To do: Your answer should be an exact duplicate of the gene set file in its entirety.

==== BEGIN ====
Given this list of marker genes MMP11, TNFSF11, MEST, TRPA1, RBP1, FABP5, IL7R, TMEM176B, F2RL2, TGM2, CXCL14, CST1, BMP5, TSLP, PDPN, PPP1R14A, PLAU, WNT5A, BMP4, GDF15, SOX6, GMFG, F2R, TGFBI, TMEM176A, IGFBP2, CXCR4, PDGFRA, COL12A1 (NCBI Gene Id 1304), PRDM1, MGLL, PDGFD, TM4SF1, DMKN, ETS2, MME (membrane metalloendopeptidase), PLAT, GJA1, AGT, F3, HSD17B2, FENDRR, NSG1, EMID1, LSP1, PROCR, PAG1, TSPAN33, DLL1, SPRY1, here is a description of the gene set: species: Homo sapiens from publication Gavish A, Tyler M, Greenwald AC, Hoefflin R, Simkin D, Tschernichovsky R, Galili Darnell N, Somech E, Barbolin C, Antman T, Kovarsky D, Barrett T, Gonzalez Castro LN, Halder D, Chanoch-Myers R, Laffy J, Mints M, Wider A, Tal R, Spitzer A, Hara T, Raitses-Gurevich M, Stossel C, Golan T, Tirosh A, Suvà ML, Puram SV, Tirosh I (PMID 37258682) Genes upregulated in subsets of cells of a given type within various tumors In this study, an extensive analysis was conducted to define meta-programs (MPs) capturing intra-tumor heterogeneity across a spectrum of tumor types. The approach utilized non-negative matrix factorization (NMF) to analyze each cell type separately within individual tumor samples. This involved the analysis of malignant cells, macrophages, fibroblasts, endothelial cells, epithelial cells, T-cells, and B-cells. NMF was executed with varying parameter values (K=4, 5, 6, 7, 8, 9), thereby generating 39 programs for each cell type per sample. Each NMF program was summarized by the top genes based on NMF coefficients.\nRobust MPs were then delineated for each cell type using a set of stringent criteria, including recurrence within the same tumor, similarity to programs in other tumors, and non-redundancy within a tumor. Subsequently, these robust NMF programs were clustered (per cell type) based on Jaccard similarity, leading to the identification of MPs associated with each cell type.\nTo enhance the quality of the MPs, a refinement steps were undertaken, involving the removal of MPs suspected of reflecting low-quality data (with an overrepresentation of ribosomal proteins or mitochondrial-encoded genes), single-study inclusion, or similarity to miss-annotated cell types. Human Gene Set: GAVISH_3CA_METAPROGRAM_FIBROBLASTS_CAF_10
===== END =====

Given this list of marker genes MMP11, TNFSF11, MEST, TRPA1, RBP1, FABP5, IL7R, TMEM176B, F2RL2, TGM2, CXCL14, CST1, BMP5, TSLP, PDPN, PPP1R14A, PLAU, WNT5A, BMP4, GDF15, SOX6, GMFG, F2R, TGFBI, TMEM176A, IGFBP2, CXCR4, PDGFRA, COL12A1 (NCBI Gene Id 1304), PRDM1, MGLL, PDGFD, TM4SF1, DMKN, ETS2, MME (membrane metalloendopeptidase), PLAT, GJA1, AGT, F3, HSD17B2, FENDRR, NSG1, EMID1, LSP1, PROCR, PAG1, TSPAN33, DLL1, SPRY1, here is a description of the gene set: species: Homo sapiens from publication Gavish A, Tyler M, Greenwald AC, Hoefflin R, Simkin D, Tschernichovsky R, Galili Darnell N, Somech E, Barbolin C, Antman T, Kovarsky D, Barrett T, Gonzalez Castro LN, Halder D, Chanoch-Myers R, Laffy J, Mints M, Wider A, Tal R, Spitzer A, Hara T, Raitses-Gurevich M, Stossel C, Golan T, Tirosh A, Suvà ML, Puram SV, Tirosh I (PMID 37258682) Genes upregulated in subsets of cells of a given type within various tumors In this study, an extensive analysis was conducted to define meta-programs (MPs) capturing intra-tumor heterogeneity across a spectrum of tumor types. The approach utilized non-negative matrix factorization (NMF) to analyze each cell type separately within individual tumor samples. This involved the analysis of malignant cells, macrophages, fibroblasts, endothelial cells, epithelial cells, T-cells, and B-cells. NMF was executed with varying parameter values (K=4, 5, 6, 7, 8, 9), thereby generating 39 programs for each cell type per sample. Each NMF program was summarized by the top genes based on NMF coefficients.\nRobust MPs were then delineated for each cell type using a set of stringent criteria, including recurrence within the same tumor, similarity to programs in other tumors, and non-redundancy within a tumor. Subsequently, these robust NMF programs were clustered (per cell type) based on Jaccard similarity, leading to the identification of MPs associated with each cell type.\nTo enhance the quality of the MPs, a refinement steps were undertaken, involving the removal of MPs suspected of reflecting low-quality data (with an overrepresentation of ribosomal proteins or mitochondrial-encoded genes), single-study inclusion, or similarity to miss-annotated cell types. Human Gene Set: GAVISH_3CA_METAPROGRAM_FIBROBLASTS_CAF_10